Banderas said his emotions became more accessible after a mild heart attack two years ago; even an emotional movie or reading poetry can make him cry. “I eliminated things that were not important in my life,” he said, “and suddenly, magic things started happening, projects started coming in a different way. I started attacking them in a different way. ‘Picasso’ came. He was born in my hometown, I created a character from his 40s until the time he dies. So I think I did a decent job there.” (He scored an Emmy nomination for the NatGeo “Genius” series.)
So when it came to portraying a character based on his own mentor, “I knew where to find it,” Banderas said. “This was another stratosphere. He’s a character I never did before, more economical and simple. The truth is I never felt I was acting, I felt like I was living it. It was weird to play a character who is still alive and producing more information every day. It’s rare that he’s behind the camera saying ‘action’ to you. That’s complex. He’s your friend on top of that. Dealing with all those things was not easy, but it was unbelievably interesting and exciting.”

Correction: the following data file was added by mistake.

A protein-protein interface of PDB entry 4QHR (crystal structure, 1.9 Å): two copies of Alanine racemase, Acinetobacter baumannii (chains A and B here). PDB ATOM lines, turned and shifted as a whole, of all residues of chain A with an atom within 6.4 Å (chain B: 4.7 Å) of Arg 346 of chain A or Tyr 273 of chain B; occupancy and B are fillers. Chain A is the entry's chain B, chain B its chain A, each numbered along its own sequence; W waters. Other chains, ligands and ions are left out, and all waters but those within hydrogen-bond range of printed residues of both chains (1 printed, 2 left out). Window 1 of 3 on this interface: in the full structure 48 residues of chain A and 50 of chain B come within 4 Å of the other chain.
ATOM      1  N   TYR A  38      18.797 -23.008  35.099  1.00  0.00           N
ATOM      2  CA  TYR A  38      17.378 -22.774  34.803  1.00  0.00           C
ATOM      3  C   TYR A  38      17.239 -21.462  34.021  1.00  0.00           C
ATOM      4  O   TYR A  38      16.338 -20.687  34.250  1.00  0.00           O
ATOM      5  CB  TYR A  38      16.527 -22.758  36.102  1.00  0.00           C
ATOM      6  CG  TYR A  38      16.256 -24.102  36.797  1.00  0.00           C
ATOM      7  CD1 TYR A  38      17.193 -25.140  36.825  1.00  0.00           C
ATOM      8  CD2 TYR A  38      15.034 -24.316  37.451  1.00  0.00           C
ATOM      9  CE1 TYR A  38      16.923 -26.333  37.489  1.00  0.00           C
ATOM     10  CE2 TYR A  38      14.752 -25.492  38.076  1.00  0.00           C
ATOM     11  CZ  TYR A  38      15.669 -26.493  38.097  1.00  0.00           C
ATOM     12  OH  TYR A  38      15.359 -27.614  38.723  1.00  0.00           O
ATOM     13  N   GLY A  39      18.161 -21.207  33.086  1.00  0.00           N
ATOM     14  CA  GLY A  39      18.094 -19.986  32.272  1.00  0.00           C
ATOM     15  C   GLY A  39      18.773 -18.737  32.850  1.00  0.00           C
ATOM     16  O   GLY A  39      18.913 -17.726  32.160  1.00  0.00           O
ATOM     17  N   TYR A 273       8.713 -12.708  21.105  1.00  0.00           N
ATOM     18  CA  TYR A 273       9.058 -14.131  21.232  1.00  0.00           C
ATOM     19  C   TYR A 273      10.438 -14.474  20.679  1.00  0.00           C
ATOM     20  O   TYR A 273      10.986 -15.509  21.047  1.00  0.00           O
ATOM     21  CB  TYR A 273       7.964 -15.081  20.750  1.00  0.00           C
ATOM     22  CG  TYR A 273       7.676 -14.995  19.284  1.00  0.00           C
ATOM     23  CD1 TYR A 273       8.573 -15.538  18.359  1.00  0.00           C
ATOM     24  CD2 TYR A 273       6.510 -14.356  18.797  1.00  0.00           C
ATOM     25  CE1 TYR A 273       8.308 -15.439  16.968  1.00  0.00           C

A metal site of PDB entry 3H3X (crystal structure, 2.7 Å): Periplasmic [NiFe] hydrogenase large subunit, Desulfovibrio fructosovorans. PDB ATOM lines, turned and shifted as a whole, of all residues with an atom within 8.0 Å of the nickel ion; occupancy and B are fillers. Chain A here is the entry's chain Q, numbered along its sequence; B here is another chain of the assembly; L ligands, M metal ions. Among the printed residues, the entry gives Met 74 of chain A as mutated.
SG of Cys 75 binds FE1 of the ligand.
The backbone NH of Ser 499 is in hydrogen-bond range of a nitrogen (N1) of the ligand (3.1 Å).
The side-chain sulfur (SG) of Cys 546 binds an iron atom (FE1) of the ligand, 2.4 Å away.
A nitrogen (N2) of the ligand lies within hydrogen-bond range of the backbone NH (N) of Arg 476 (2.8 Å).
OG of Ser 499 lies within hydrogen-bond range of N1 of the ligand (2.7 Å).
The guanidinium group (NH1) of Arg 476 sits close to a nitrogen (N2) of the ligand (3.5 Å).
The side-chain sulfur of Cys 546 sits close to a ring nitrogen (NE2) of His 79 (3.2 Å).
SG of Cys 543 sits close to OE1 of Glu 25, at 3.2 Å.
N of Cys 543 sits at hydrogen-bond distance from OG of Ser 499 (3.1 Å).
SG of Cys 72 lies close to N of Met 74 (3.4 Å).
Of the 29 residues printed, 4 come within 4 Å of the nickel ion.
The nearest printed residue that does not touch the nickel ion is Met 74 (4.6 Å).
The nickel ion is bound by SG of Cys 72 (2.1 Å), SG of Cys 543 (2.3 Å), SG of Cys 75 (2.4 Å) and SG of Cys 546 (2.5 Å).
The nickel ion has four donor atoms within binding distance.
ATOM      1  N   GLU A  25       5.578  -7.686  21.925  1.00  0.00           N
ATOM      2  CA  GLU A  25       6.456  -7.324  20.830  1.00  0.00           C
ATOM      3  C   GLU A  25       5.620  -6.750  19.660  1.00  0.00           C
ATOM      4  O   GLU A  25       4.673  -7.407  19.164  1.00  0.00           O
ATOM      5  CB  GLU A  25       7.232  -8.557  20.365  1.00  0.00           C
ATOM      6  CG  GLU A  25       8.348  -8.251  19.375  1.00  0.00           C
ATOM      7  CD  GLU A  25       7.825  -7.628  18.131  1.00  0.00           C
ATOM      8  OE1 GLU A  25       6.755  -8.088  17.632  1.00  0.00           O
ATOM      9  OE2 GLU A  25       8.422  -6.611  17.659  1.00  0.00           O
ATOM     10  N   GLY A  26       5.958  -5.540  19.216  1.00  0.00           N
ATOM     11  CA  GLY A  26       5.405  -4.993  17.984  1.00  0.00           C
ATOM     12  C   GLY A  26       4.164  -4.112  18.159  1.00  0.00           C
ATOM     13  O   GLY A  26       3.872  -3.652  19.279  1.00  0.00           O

The movie opened three months ago in Spain to rave reviews and strong box office. Later this year, Banderas will portray Panamanian novelist and lawyer Ramón Fonseca in Steven Soderbergh’s Netflix drama “The Laundromat,” opposite Meryl Streep. He’s also running two non-profit theaters and a school for 600 students in Spain. “So if you see me doing bad movies,” he said, “I am paying for my theaters.”
Going forward, Banderas knows he can pursue more character roles, and Almodovar has urged him to be open to new doors. “I advise him to be in that place in the future,” he said. “There is a new possibility for Antonio that he created in this movie.”